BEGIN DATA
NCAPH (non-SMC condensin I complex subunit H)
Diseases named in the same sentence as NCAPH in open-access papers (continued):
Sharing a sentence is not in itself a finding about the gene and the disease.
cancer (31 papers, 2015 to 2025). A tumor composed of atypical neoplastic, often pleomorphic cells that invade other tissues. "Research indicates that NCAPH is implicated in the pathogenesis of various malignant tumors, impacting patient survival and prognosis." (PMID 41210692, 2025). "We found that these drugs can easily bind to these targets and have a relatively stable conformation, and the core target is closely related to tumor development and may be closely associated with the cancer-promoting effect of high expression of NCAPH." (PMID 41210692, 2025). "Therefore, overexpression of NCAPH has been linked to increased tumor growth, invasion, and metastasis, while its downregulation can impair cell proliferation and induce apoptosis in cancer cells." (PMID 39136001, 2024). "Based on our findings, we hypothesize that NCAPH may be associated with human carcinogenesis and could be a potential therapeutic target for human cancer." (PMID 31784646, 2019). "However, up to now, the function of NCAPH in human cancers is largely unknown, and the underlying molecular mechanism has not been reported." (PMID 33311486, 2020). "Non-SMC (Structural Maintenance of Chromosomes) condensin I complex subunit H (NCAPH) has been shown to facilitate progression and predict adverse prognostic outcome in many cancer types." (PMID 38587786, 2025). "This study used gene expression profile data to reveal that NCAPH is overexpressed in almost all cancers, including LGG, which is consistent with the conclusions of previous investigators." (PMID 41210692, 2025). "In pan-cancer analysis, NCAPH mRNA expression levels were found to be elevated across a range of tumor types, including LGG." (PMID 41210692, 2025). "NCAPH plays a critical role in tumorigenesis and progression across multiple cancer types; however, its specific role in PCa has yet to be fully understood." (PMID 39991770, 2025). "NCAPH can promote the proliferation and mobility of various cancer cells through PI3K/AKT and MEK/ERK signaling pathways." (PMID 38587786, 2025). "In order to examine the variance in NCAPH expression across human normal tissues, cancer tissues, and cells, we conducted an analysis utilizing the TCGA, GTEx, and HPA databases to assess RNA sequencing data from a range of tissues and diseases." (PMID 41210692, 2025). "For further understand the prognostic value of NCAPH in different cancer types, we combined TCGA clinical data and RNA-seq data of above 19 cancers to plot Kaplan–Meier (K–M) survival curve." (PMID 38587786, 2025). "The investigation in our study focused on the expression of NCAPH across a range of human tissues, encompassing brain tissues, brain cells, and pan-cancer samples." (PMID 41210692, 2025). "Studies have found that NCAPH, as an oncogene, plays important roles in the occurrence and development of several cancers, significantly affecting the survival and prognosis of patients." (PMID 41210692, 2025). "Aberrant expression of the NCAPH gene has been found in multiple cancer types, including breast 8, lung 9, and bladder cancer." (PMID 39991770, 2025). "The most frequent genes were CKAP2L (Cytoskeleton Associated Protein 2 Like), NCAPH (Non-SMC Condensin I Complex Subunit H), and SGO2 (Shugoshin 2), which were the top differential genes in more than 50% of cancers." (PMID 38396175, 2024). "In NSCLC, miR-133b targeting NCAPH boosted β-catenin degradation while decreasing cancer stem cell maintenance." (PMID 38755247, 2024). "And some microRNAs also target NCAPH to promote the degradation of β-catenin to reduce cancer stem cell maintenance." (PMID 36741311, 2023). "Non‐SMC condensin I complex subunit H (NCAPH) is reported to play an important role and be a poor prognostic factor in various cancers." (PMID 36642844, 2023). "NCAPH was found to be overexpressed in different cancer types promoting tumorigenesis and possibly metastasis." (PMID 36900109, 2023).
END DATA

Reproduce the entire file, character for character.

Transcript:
NCAPH (non-SMC condensin I complex subunit H)
Diseases named in the same sentence as NCAPH in open-access papers (continued):
Sharing a sentence is not in itself a finding about the gene and the disease.
cancer (31 papers, 2015 to 2025). A tumor composed of atypical neoplastic, often pleomorphic cells that invade other tissues. "Research indicates that NCAPH is implicated in the pathogenesis of various malignant tumors, impacting patient survival and prognosis." (PMID 41210692, 2025). "We found that these drugs can easily bind to these targets and have a relatively stable conformation, and the core target is closely related to tumor development and may be closely associated with the cancer-promoting effect of high expression of NCAPH." (PMID 41210692, 2025). "Therefore, overexpression of NCAPH has been linked to increased tumor growth, invasion, and metastasis, while its downregulation can impair cell proliferation and induce apoptosis in cancer cells." (PMID 39136001, 2024). "Based on our findings, we hypothesize that NCAPH may be associated with human carcinogenesis and could be a potential therapeutic target for human cancer." (PMID 31784646, 2019). "However, up to now, the function of NCAPH in human cancers is largely unknown, and the underlying molecular mechanism has not been reported." (PMID 33311486, 2020). "Non-SMC (Structural Maintenance of Chromosomes) condensin I complex subunit H (NCAPH) has been shown to facilitate progression and predict adverse prognostic outcome in many cancer types." (PMID 38587786, 2025). "This study used gene expression profile data to reveal that NCAPH is overexpressed in almost all cancers, including LGG, which is consistent with the conclusions of previous investigators." (PMID 41210692, 2025). "In pan-cancer analysis, NCAPH mRNA expression levels were found to be elevated across a range of tumor types, including LGG." (PMID 41210692, 2025). "NCAPH plays a critical role in tumorigenesis and progression across multiple cancer types; however, its specific role in PCa has yet to be fully understood." (PMID 39991770, 2025). "NCAPH can promote the proliferation and mobility of various cancer cells through PI3K/AKT and MEK/ERK signaling pathways." (PMID 38587786, 2025). "In order to examine the variance in NCAPH expression across human normal tissues, cancer tissues, and cells, we conducted an analysis utilizing the TCGA, GTEx, and HPA databases to assess RNA sequencing data from a range of tissues and diseases." (PMID 41210692, 2025). "For further understand the prognostic value of NCAPH in different cancer types, we combined TCGA clinical data and RNA-seq data of above 19 cancers to plot Kaplan–Meier (K–M) survival curve." (PMID 38587786, 2025). "The investigation in our study focused on the expression of NCAPH across a range of human tissues, encompassing brain tissues, brain cells, and pan-cancer samples." (PMID 41210692, 2025). "Studies have found that NCAPH, as an oncogene, plays important roles in the occurrence and development of several cancers, significantly affecting the survival and prognosis of patients." (PMID 41210692, 2025). "Aberrant expression of the NCAPH gene has been found in multiple cancer types, including breast 8, lung 9, and bladder cancer." (PMID 39991770, 2025). "The most frequent genes were CKAP2L (Cytoskeleton Associated Protein 2 Like), NCAPH (Non-SMC Condensin I Complex Subunit H), and SGO2 (Shugoshin 2), which were the top differential genes in more than 50% of cancers." (PMID 38396175, 2024). "In NSCLC, miR-133b targeting NCAPH boosted β-catenin degradation while decreasing cancer stem cell maintenance." (PMID 38755247, 2024). "And some microRNAs also target NCAPH to promote the degradation of β-catenin to reduce cancer stem cell maintenance." (PMID 36741311, 2023). "Non‐SMC condensin I complex subunit H (NCAPH) is reported to play an important role and be a poor prognostic factor in various cancers." (PMID 36642844, 2023). "NCAPH was found to be overexpressed in different cancer types promoting tumorigenesis and possibly metastasis." (PMID 36900109, 2023).